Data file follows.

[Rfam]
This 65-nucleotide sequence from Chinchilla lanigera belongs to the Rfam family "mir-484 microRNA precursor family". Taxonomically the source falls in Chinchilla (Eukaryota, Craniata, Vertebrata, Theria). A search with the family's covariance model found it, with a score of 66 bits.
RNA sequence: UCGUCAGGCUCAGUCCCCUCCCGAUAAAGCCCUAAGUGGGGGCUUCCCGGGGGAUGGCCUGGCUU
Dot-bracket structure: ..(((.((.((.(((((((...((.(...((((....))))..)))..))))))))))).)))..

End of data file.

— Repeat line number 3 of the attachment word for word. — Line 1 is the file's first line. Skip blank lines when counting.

RNA sequence: UCGUCAGGCUCAGUCCCCUCCCGAUAAAGCCCUAAGUGGGGGCUUCCCGGGGGAUGGCCUGGCUU